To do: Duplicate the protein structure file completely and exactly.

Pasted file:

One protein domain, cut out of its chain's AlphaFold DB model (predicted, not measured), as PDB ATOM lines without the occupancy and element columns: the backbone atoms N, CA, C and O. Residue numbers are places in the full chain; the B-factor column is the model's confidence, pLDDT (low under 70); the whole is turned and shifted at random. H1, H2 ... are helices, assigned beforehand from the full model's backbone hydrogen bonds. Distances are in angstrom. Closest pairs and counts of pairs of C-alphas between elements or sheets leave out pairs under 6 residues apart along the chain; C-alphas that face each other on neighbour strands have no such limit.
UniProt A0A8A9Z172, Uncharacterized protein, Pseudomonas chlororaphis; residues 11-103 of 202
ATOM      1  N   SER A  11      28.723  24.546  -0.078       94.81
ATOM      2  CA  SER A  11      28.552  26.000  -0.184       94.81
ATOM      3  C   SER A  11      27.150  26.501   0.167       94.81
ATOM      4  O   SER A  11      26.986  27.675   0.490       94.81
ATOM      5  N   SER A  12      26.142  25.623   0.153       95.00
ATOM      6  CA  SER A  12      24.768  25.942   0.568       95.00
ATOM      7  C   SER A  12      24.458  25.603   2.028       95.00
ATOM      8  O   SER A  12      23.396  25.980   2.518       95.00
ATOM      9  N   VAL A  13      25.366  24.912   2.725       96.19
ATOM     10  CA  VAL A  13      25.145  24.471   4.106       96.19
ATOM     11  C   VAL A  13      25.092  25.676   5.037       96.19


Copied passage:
One protein domain, cut out of its chain's AlphaFold DB model (predicted, not measured), as PDB ATOM lines without the occupancy and element columns: the backbone atoms N, CA, C and O. Residue numbers are places in the full chain; the B-factor column is the model's confidence, pLDDT (low under 70); the whole is turned and shifted at random. H1, H2 ... are helices, assigned beforehand from the full model's backbone hydrogen bonds. Distances are in angstrom. Closest pairs and counts of pairs of C-alphas between elements or sheets leave out pairs under 6 residues apart along the chain; C-alphas that face each other on neighbour strands have no such limit.
UniProt A0A8A9Z172, Uncharacterized protein, Pseudomonas chlororaphis; residues 11-103 of 202
ATOM      1  N   SER A  11      28.723  24.546  -0.078       94.81
ATOM      2  CA  SER A  11      28.552  26.000  -0.184       94.81
ATOM      3  C   SER A  11      27.150  26.501   0.167       94.81
ATOM      4  O   SER A  11      26.986  27.675   0.490       94.81
ATOM      5  N   SER A  12      26.142  25.623   0.153       95.00
ATOM      6  CA  SER A  12      24.768  25.942   0.568       95.00
ATOM      7  C   SER A  12      24.458  25.603   2.028       95.00
ATOM      8  O   SER A  12      23.396  25.980   2.518       95.00
ATOM      9  N   VAL A  13      25.366  24.912   2.725       96.19
ATOM     10  CA  VAL A  13      25.145  24.471   4.106       96.19
ATOM     11  C   VAL A  13      25.092  25.676   5.037       96.19